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DBL%20Hendrix%20small.png College chemistry, 1983

Derek Lowe The 2002 Model

Dbl%20new%20portrait%20B%26W.png After 10 years of blogging. . .

Derek Lowe, an Arkansan by birth, got his BA from Hendrix College and his PhD in organic chemistry from Duke before spending time in Germany on a Humboldt Fellowship on his post-doc. He's worked for several major pharmaceutical companies since 1989 on drug discovery projects against schizophrenia, Alzheimer's, diabetes, osteoporosis and other diseases. To contact Derek email him directly: Twitter: Dereklowe

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June 25, 2002

Blowups Happen

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Posted by Derek

More details on the Pfizer accident have been released. The initial reports of a fire in the research labs were only correct insofar as all of a pharmaceutical company's facilities are used for research. This was a large-scale affair in a chemical storage area next to a pilot plant, not something that happened in someone's fume hood. I've been unable to find out what solvent or reagent set off the blaze, but it sounds like something that's intrinsically reactive (like a solution of some organometallic reagent.)

Chemical research is a hazardous job. Not as dangerous as, say, coal mining, but there are some real risks. Everyone who's worked in the field for a few years will have stories to tell of accidents that happened in their lab, or down the hall. Most of these stories have reasonably happy endings, but some, inevitably, don't.

You can minimize the risks with attention and intelligence. Almost all the bad accidents I've been around in research labs have grown out of poor decisions: how to set up a reaction, how large to run it, what reagents to use and how. It lets other chemists think "that wouldn't have happened to me," and often, that's true. The two worst accidents I can think of at my current company certainly would not have happened to me, for example.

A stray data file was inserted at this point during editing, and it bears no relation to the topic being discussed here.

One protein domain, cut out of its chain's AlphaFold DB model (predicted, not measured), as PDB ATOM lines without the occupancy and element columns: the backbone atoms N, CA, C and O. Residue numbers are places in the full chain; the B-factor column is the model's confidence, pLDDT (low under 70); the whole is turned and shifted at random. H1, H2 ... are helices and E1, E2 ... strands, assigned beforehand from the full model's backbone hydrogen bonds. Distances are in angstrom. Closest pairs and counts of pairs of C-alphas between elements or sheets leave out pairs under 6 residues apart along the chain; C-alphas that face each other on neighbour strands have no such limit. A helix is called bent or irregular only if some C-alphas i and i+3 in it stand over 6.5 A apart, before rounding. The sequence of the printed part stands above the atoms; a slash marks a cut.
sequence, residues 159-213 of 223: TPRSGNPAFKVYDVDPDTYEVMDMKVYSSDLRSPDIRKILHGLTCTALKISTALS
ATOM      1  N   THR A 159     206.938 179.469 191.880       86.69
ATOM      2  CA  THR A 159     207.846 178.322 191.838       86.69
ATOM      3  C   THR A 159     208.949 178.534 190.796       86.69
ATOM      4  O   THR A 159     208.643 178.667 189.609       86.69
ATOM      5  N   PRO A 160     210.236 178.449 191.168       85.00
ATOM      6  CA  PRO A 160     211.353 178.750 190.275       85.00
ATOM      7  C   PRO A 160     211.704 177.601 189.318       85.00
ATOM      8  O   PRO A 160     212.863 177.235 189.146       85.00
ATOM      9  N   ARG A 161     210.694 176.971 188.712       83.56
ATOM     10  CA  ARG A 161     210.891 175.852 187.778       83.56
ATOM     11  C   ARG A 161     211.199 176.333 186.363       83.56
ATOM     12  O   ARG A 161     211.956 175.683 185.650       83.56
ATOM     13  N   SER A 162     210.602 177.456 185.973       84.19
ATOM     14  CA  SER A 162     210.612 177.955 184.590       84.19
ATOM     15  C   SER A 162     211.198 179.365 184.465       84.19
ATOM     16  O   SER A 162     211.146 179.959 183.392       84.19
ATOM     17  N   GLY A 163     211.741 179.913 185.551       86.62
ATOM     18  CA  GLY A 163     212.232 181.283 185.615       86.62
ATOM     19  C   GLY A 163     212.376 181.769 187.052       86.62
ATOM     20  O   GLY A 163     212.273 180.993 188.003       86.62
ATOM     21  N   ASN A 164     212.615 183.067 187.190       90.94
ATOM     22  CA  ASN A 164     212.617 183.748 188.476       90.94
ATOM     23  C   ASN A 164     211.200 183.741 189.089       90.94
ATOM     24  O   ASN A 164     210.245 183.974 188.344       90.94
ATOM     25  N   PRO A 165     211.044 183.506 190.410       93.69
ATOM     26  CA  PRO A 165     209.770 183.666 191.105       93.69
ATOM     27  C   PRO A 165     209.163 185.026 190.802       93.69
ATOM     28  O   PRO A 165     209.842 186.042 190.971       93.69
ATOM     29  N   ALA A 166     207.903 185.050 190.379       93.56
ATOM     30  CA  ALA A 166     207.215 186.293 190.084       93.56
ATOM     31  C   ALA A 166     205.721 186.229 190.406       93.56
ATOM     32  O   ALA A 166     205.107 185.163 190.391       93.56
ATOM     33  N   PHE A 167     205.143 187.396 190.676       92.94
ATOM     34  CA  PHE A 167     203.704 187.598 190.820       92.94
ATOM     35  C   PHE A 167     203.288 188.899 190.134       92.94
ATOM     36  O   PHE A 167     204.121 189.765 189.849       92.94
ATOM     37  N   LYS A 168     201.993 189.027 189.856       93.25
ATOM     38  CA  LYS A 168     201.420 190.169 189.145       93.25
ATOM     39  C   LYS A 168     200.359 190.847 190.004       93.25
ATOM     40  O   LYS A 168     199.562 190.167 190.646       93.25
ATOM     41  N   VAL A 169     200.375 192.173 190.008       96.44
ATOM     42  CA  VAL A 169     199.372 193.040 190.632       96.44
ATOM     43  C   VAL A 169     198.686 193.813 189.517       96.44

But that's not always the case. Some bad things just happen, and when you're surrounded by flammable solvents and air-reactive reagents, a small bad thing has the potential to become a large one very quickly. The key is to be ready for what could happen, know how to deal with it, and keep it from getting worse.

You can have your training courses, lab inspections, safety meetings, your standard operating procedures. None of these will protect you, though, from every possible contingency, from random chance or invincible human error. I don't know what the root cause of the Pfizer explosion was, but I assume that it will be determined, and steps will be taken to keep it from happening again. That's a good thing, don't get me wrong - one more accident that's less likely to happen is always a good thing. But there are others out there, and it's one of our jobs as chemists to realize that and be ready.

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